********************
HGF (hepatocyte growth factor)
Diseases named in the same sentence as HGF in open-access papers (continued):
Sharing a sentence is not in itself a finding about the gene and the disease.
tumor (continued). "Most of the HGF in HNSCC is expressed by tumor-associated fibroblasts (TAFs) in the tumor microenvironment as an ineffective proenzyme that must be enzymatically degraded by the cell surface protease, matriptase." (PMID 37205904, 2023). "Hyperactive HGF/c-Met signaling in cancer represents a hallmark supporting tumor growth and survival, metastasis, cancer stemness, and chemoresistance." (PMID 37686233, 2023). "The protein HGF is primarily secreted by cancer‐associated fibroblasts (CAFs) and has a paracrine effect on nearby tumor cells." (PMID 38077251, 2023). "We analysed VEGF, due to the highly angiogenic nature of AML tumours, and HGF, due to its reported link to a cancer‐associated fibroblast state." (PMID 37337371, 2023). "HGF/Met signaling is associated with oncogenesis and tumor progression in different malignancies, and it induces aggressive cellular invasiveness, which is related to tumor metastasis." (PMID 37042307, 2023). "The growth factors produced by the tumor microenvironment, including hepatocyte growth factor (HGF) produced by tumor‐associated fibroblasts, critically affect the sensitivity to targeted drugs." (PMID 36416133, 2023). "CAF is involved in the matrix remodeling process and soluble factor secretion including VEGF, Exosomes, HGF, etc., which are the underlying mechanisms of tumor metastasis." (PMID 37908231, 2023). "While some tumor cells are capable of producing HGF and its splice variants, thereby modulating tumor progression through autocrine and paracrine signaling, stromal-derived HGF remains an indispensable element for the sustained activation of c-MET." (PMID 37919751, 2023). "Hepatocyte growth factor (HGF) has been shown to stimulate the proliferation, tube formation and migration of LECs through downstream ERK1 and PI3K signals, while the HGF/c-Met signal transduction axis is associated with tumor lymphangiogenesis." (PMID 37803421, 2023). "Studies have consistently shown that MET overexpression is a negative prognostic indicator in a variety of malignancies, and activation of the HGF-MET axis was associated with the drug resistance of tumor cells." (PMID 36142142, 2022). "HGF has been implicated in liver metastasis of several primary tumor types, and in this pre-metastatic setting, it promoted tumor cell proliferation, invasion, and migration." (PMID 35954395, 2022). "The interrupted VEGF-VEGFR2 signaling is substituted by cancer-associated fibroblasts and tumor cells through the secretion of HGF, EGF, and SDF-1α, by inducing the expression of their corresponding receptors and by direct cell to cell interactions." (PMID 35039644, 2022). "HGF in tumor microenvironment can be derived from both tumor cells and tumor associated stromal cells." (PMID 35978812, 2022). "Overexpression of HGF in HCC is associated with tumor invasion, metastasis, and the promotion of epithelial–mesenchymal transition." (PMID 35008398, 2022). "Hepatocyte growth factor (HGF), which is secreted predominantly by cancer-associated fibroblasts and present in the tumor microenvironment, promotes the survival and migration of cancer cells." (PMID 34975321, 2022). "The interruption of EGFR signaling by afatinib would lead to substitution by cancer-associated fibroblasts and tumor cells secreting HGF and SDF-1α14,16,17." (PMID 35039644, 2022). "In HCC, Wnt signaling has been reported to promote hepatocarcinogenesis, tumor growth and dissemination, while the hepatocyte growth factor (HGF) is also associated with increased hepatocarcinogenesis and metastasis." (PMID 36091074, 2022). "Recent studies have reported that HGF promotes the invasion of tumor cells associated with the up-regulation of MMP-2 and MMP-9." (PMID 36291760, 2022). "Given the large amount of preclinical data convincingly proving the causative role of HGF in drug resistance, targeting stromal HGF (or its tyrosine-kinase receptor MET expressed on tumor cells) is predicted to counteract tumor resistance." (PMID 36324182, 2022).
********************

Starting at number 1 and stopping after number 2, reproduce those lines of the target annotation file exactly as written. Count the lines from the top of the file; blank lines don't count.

HGF (hepatocyte growth factor)
Diseases named in the same sentence as HGF in open-access papers (continued):